8 Dec 2011

College Graduates Debt Obscurring the “American Dream”

Author: Kara Campbell-Curl | Filed under: Enterprise Story, Fall 2011, Student Contributor

By: Kara Campbell-Curl

A higher education comes at cost. This cost is becoming more of a burden to the American people every day. That burden is debt.

Bowling Green State University graduates are facing the highest amount of debt for a public university in the state of Ohio, with an average amount of $31,515 in 2010. This means a total of 76 percent of students find themselves in debt once they graduate,  this is according to the “Project on Student Debt” conducted by the Institute for College Access and Success. The average BGSU graduate finds themself in 13 percent more debt than any other college graduate in the state of Ohio.

Bowling Green State University – Main Campus Undergraduate
Average Debt of Graduates in 2010 $31,515
Proportion of graduates with debt in 2010 76%
Nonfederal debt, % of total debt of graduates 2010 42%
Full-time enrollment fall 2009 13,162
2009-10 In-state tuition and fees $9,060
2009-10 Total cost of attendance $ 21,125

Source: Project on student debt

BGSU alumnus, Ashley Zimmerman, is included in that 72 percent. Her story is even more unique. Ashley graduated in May of 2009 with $60,000 in debt and a month later had a baby girl, complicating the re-payment process even more.

Ashley was unable to find employment in her field of study, psychology, and is now working two retail jobs that are only paying here minimum wage.

“I didn’t have the time or the resources to find a job in my major in the area that I live,” said Zimmerman. “I just knew I needed to find a job within that six month grace period or I was going to fall even further behind in my debt.”

Not only do college graduates have to worry about their debt being repaid, but some run into other very important factors that need to take precedence over finding their perfect career.

“I didn’t only have to worry about getting myself into the real world but I had a child to take care of as well,” Zimmerman said. “Student loans were the last thing on my list of things to get started on.”

This is where we see the biggest impact, according to Matthew Reed, program director of the Institute of College Access and Success.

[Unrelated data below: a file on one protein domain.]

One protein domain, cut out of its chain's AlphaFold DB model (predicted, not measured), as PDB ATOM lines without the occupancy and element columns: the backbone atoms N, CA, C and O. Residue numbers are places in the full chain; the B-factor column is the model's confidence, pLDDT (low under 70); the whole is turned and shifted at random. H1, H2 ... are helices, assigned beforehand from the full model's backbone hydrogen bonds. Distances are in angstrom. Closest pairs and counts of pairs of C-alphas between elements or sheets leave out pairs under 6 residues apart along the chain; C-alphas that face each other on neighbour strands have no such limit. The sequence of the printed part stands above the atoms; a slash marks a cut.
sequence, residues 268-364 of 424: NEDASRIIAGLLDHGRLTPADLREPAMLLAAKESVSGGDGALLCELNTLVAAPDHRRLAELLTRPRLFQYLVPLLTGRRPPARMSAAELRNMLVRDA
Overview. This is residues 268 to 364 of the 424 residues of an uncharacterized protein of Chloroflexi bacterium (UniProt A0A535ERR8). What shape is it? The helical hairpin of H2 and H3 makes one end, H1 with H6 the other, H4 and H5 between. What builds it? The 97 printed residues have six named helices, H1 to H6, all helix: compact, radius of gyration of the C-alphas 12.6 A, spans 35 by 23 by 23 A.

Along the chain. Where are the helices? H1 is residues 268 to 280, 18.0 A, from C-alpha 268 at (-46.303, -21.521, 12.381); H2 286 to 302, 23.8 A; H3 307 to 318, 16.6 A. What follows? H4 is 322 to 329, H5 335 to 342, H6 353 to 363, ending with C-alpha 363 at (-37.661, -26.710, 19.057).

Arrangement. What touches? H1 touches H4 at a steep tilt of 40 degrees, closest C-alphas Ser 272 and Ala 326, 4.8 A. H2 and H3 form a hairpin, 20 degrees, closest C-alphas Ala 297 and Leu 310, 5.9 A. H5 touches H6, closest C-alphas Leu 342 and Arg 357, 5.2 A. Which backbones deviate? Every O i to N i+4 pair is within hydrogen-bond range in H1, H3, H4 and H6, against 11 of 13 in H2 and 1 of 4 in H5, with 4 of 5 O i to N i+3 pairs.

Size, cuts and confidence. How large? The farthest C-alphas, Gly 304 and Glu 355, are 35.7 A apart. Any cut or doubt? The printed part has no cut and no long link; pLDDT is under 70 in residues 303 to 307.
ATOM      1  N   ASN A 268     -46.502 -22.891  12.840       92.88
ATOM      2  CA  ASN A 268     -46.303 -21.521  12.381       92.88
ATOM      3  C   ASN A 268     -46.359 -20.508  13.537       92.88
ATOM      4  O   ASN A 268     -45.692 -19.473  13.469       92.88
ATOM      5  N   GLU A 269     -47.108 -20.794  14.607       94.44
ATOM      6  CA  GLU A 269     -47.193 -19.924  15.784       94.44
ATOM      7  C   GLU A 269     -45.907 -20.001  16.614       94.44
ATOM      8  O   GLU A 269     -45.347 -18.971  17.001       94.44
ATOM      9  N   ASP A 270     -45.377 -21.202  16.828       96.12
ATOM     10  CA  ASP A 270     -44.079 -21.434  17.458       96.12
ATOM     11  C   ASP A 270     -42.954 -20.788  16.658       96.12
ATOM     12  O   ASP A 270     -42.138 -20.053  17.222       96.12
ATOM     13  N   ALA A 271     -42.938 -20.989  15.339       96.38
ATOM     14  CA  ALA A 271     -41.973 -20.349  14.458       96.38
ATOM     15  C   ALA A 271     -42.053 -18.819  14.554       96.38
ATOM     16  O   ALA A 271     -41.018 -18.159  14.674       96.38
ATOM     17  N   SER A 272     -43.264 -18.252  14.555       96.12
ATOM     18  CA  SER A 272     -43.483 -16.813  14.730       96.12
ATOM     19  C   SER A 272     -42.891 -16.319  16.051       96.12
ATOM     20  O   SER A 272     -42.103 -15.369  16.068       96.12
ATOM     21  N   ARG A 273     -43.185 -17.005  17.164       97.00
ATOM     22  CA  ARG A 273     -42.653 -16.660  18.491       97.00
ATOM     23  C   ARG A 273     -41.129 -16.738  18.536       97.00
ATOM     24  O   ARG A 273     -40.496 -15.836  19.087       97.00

Matthew Reed, director of programs for the Institue of College and Success. Photo taken from the Institute's website.


“The debt college graduates face affects the rest of their lives, and has them thinking about when to make important decisions,” Reed said. “Things as simple as marriage, purchasing a home or even when to have a family are all impacted by the massive amounts of debt graduates have.”

In order to understand how financial aid is awarded and distributed we have to break down the process.

Millions of students sign up for financial aid from the government every year through sources like Federal Student Aid, an office of the U.S. Department of Education, by filling out a FAFSA application.

According to the department of education, filling out a FASFA application provides students and their families with a variety of services ranging from educating them on student loans, to distributing billions of dollars in funds to students through the university of their choice.

The university will distribute the funds to the students based on the students expected family contribution (or EFC) determined by the student filling out the FAFSA application.

The portion of the expenses that the grants awarded from filling out a FASFA do not cover must come from another source.

Students have three main options for paying for that uncovered portion of their college expenses. The options are student loans, parent loans and private loans.

Photo taken from a story by the PecanGroup.

Some students are able to depend on their parents, who might pay out of pocket or take out a parent plus loan.

However, when the student loans don’t cover the unpaid portion of the bill some are forced to turn to private loans that come attached with sky high interest rates.

The average interest rate on a private loan is from anywhere between 3.25 percent and 9.50 percent according to Chase National Bank.

According to the Smart Student Guide to Financial Aid more than $100 billion in federal education loans and millions are distributed each year.

“Private loans many times don’t need to be taken out, and should be your last resort,” said Reed.